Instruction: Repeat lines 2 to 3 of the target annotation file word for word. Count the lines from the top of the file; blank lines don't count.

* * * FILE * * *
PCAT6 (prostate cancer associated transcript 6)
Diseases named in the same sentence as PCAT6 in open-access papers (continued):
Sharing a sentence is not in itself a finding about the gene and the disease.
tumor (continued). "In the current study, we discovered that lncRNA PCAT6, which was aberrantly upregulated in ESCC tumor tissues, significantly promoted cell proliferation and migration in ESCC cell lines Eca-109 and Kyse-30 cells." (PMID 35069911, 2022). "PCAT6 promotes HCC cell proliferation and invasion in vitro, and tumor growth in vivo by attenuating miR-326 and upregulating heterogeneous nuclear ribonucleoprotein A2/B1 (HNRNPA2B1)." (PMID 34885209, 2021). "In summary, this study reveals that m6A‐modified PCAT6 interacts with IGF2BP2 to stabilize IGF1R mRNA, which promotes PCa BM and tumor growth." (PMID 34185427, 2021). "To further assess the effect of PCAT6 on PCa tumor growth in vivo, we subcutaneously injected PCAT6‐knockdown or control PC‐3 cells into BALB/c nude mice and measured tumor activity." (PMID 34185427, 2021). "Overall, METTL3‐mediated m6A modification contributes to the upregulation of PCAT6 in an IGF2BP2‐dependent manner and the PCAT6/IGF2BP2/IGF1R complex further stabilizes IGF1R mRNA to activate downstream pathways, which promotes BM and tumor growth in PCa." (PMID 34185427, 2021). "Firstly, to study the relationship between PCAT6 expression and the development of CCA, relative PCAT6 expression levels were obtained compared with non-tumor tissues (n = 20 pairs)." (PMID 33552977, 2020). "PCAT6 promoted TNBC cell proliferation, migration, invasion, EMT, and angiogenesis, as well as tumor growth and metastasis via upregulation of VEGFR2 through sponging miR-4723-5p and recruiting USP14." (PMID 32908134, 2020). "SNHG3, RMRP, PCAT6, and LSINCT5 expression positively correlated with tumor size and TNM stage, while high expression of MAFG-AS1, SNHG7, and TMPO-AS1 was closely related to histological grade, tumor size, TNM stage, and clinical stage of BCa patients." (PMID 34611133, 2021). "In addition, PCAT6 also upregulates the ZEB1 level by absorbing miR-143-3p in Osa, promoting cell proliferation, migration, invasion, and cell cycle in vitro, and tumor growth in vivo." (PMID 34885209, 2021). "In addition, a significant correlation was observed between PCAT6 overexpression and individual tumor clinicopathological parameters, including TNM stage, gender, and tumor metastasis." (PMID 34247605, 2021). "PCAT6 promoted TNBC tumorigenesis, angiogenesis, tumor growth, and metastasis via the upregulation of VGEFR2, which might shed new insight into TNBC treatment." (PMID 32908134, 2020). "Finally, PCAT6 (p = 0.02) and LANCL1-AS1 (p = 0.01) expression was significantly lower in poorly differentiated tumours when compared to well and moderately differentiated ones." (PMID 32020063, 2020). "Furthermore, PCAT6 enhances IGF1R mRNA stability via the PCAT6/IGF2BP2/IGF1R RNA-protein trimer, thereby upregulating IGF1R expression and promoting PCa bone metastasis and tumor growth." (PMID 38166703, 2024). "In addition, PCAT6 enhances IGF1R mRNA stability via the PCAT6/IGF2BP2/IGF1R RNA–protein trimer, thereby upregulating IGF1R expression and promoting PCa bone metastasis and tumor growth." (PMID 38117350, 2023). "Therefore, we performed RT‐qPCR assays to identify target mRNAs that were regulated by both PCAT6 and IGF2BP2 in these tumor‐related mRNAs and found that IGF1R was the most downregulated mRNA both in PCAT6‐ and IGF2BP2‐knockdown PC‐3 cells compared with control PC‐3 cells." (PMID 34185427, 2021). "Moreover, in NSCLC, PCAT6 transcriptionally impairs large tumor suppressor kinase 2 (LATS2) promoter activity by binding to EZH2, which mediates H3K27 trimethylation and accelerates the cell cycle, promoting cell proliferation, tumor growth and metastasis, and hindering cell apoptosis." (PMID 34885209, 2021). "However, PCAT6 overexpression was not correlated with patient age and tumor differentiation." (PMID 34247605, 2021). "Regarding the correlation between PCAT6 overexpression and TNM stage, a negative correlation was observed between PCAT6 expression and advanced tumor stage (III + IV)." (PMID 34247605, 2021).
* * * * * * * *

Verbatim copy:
Diseases named in the same sentence as PCAT6 in open-access papers (continued):
Sharing a sentence is not in itself a finding about the gene and the disease.